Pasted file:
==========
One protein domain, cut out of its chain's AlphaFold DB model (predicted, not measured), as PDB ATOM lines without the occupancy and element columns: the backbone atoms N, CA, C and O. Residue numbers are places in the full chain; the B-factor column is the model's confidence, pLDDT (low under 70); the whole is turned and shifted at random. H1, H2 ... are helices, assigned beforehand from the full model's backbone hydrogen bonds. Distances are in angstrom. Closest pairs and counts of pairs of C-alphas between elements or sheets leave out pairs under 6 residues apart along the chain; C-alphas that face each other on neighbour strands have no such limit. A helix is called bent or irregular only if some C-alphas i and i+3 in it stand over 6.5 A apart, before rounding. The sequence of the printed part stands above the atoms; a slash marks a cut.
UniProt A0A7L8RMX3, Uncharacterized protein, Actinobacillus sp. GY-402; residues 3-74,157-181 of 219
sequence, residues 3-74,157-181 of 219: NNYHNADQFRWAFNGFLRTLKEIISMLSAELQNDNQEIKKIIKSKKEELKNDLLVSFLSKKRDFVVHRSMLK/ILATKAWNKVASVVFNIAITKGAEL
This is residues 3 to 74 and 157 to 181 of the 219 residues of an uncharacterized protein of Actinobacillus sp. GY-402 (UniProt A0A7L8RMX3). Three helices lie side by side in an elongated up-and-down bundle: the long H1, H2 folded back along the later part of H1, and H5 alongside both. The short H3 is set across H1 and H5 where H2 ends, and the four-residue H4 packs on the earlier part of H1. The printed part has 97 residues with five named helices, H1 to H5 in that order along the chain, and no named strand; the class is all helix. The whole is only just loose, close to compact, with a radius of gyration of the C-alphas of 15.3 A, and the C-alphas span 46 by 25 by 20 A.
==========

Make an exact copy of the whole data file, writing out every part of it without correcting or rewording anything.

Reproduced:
One protein domain, cut out of its chain's AlphaFold DB model (predicted, not measured), as PDB ATOM lines without the occupancy and element columns: the backbone atoms N, CA, C and O. Residue numbers are places in the full chain; the B-factor column is the model's confidence, pLDDT (low under 70); the whole is turned and shifted at random. H1, H2 ... are helices, assigned beforehand from the full model's backbone hydrogen bonds. Distances are in angstrom. Closest pairs and counts of pairs of C-alphas between elements or sheets leave out pairs under 6 residues apart along the chain; C-alphas that face each other on neighbour strands have no such limit. A helix is called bent or irregular only if some C-alphas i and i+3 in it stand over 6.5 A apart, before rounding. The sequence of the printed part stands above the atoms; a slash marks a cut.
UniProt A0A7L8RMX3, Uncharacterized protein, Actinobacillus sp. GY-402; residues 3-74,157-181 of 219
sequence, residues 3-74,157-181 of 219: NNYHNADQFRWAFNGFLRTLKEIISMLSAELQNDNQEIKKIIKSKKEELKNDLLVSFLSKKRDFVVHRSMLK/ILATKAWNKVASVVFNIAITKGAEL
This is residues 3 to 74 and 157 to 181 of the 219 residues of an uncharacterized protein of Actinobacillus sp. GY-402 (UniProt A0A7L8RMX3). Three helices lie side by side in an elongated up-and-down bundle: the long H1, H2 folded back along the later part of H1, and H5 alongside both. The short H3 is set across H1 and H5 where H2 ends, and the four-residue H4 packs on the earlier part of H1. The printed part has 97 residues with five named helices, H1 to H5 in that order along the chain, and no named strand; the class is all helix. The whole is only just loose, close to compact, with a radius of gyration of the C-alphas of 15.3 A, and the C-alphas span 46 by 25 by 20 A.